Bin Laden was 'betrayed by one of his jealous wives' who revealed location of his secret Pakistan compound
Osama Bin Laden was betrayed by one of his wives who revealed the location of his Pakistan hideaway because she was jealous of the Al-Qaeda leader's youngest spouse
, it was claimed today.
Khairiah Saber, the oldest of his five wives, was motivated by revenge because the aging terrorist was 'bedding' Amal Ahmed Abdel-Fatah al-Sada while she slept in a bedroom on the floor below, according to a Pakistani official.
Retired brigadier Shaukat Qadir, who has investigated the U.S. operation which killed Bin Laden in May last year, also controversially claims that Saber may have been working with Al-Qaeda itself.
He believes word that 'someone very important' was living in Abbottabad got out to the Taliban, Pakistan’s ISI military intelligence service and ultimately the CIA.
Qadir suggests that Al-Qaeda was looking to cash in on the $25m (£16m) bounty on his head. But he said he has no proof.
Pakistan claims it had not been warned about the raid, but Qadir's claims suggest elements in the intelligence service may have been aware.
According to the Sunday Times, it was also said that Bin Laden understood what was happening, but had lost the will to live.
Trouble arose when Saber, the mother of at least five of Bin Laden's sons, showed up at the compound in early 2011.
The arrival of Saber, a well-educated Saudi in her 60s, was disruptive, particularly for Amal, Bin Laden’s fifth wife, Siham Sabar, and her 24-year-old son, Khalid.
Qadir said: 'In the house everyone is suspicious of her and Khalid questions her, saying, "Why the hell have you come back?"
He doesn't believe Saber had any connection with the CIA, but her arrival in Abbottabad revealed to those hunting Bin Laden that he might be there. 'Who else could have led them there?'
His theories go against the U.S version of events which states that Bin Laden was tracked to his secret compound by following a 'courier' who was his contact with the terrorist organisation.
The picture of bin Laden's family life comes after Qadir was given rare access to transcripts of Pakistani intelligence's interrogation of Amal, who was detained in the raid.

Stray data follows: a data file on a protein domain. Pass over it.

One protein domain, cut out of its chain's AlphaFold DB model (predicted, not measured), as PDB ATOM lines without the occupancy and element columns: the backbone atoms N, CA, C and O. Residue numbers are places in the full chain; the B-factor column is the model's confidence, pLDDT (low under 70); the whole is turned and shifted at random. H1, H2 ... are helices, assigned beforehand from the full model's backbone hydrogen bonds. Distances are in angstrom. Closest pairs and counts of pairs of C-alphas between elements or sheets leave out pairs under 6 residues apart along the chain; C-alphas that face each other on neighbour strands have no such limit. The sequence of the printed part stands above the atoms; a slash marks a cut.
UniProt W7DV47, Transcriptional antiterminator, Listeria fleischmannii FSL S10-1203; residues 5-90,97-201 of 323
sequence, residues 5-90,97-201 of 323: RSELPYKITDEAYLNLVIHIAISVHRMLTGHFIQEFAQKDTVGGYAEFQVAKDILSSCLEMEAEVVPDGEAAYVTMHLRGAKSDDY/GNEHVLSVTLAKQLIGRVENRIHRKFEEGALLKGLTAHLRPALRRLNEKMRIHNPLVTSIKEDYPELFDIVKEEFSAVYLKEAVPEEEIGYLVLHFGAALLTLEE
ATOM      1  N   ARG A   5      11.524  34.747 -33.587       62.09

Others in the family, crammed into the three-story villa Abbottabad compound where bin Laden would eventually be killed in a May 2 U.S. raid, were convinced that the eldest wife intended to betray the al-Qaeda leader.
Indeed, the compound where bin Laden lived since mid-2005 was a crowded place, with 28 residents — including bin Laden, his three wives, eight of his children and five of his grandchildren.
The bin Laden children ranged in age from his 24-year-old son Khaled, who was killed in the raid, to a three-year-old born during their time in Abbottabad.
Bin Laden's courier, the courier's brother and their wives and children also lived in the compound.
Bin Laden’s home life was stirred up when Khairiah joined the fray.
There was already bad blood between Khairiah, who married bin Laden in the late 1980s, and Amal because of bin Laden's favoritism for the younger Yemeni woman.
Even ISI officials who questioned Khairiah after the raid were daunted by her.
‘She is so aggressive that she borders on being intimidating,’ Qadir said he was told by an ISI interrogator.
Amal stayed close to bin Laden as he fled Afghanistan into Pakistan following the 2001 U.S. invasion.
She took an active role in arranging protection for him and bin Laden wanted her by his side, the tribal leaders told Qadir.
Khairiah fled Afghanistan in 2001 into Iran along with other bin Laden relatives and al-Qaeda figures.
She and others were held under house arrest in Iran until 2010, when Tehran let them leave in a swap for an Iranian diplomat kidnapped in Pakistan's frontier city of Peshawar.
Khairiah showed up at Abbottabad in February or March 2011 and moved into the villa's second floor, Amal told her interrogators.
Khalid, bin Laden's son with Siham, was suspicious, according to Amal's account. He repeatedly asked Khairiah why she had come.
At one point, she told him, ‘I have one final duty to perform for my husband.’ Khalid immediately told his father what she had said and warned that she intended to betray him.
Amal, who shared Khalid's fears, said bin Laden was also suspicious but was unconcerned, acting as if fate would decide, according to Qadir's recounting of the interrogation transcript.
There is no evidence Khairiah had any role in bin Laden's end. Accounts by Pakistani and U.S. intelligence officials since the May 2 raid have made no mention of her.
Instead, U.S. officials have said the courier inadvertently led the CIA to the Abbottabad villa after they uncovered him in a monitored phone call.
Osama Bin Laden was 'betrayed by one of his jealous wives' who revealed his secret Pakistan location | Mail Online
women lol ...